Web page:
Acute hypersensitivity to aerosolized histamine induced by aerosolized ovalbumin in guinea pigs
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Acute airway hyperresponsiveness can be induced after exposure to aerosolized ovalbumin in sensitized guinea pigs. The purpose of the present studies was to determine if “pro-inflammatory agents” would potentiate and prolong antigen-induced pulmonary hyperresponsiveness to histamine in guinea pigs. Guinea pigs were sensitized to aerosolized ovalbumin by exposing them to a 3 min aerosol, generated ultrasonically from a 10% ovalbumin solution on day 0 and day 7. On day 13 the guinea pigs were exposed to a 3 min aerosol of deionized water or a pro-inflammatory agent (1 μg/ml PAF, 1 mg/ml LPS, or 4%B. pertussis vaccine). Twenty-four hours later, on day 14, the conscious guinea pigs were challenged with a 3 min aerosolized ovalbumin exposure (under isoproterenol cover) and the individual guinea pig responsiveness to aerosolized histamine was determined 2 and 24h later in an anesthetized modified Konzett-Rossler preparation. Under these experimental conditions, ovalbumin challenge to sensitized guinea pigs produced only an acute hyperresponsiveness (about a 3–10-fold shift) to aerosolized histamine, which lasted less than 24h. The pro-inflammatory agents neither potentiated nor prolonged the duration of the hyperresponsiveness.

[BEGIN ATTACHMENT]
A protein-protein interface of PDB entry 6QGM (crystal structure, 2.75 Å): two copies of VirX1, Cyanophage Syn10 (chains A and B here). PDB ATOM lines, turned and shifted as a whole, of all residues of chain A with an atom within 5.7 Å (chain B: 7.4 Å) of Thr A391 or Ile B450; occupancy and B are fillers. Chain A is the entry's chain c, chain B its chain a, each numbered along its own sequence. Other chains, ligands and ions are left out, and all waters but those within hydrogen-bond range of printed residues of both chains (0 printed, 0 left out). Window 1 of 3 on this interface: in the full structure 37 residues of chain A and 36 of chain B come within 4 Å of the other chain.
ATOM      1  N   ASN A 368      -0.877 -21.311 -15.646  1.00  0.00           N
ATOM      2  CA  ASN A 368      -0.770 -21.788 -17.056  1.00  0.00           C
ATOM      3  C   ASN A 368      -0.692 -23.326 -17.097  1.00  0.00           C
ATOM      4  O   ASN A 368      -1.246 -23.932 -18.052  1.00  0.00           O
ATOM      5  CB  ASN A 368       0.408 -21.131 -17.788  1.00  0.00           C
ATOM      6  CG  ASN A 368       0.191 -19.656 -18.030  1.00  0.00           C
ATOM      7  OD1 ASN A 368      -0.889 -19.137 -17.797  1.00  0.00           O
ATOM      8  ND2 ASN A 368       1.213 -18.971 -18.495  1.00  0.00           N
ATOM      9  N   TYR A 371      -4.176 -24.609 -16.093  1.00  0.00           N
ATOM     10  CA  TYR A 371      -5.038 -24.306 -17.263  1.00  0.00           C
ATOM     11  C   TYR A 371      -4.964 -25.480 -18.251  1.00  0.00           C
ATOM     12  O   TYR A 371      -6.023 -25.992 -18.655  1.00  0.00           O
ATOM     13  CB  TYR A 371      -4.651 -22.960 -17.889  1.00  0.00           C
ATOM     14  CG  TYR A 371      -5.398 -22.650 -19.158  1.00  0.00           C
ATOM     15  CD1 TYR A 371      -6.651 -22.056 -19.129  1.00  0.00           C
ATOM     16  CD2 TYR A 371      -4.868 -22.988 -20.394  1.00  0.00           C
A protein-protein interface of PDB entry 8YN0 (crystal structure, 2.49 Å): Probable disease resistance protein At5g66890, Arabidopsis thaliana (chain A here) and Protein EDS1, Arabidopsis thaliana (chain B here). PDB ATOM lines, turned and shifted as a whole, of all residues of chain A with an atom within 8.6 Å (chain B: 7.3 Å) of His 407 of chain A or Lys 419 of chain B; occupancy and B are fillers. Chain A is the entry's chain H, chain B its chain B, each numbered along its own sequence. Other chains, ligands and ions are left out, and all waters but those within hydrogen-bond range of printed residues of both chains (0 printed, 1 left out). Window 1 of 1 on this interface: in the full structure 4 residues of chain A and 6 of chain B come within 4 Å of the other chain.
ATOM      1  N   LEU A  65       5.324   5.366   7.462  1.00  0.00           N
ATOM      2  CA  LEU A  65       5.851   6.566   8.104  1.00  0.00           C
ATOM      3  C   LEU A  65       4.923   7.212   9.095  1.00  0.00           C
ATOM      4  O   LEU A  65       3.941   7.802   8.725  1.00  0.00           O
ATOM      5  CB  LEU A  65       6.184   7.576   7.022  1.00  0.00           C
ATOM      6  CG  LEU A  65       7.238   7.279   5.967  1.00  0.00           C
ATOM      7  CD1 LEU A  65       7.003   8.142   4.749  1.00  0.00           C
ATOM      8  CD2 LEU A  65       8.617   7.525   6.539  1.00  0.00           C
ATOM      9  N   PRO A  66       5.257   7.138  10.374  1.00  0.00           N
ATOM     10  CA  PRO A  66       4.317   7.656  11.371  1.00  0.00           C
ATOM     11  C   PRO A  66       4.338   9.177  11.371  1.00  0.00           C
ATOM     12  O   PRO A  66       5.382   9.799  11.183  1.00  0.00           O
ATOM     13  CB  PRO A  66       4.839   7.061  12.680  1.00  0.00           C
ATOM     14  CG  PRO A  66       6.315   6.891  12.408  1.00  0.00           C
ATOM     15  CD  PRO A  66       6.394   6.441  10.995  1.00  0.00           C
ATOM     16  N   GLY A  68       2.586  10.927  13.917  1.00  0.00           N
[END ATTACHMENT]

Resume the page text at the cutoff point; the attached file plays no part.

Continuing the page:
KeywordsDeionized Water Histamine Pertussis Isoproterenol Airway Hyperresponsiveness
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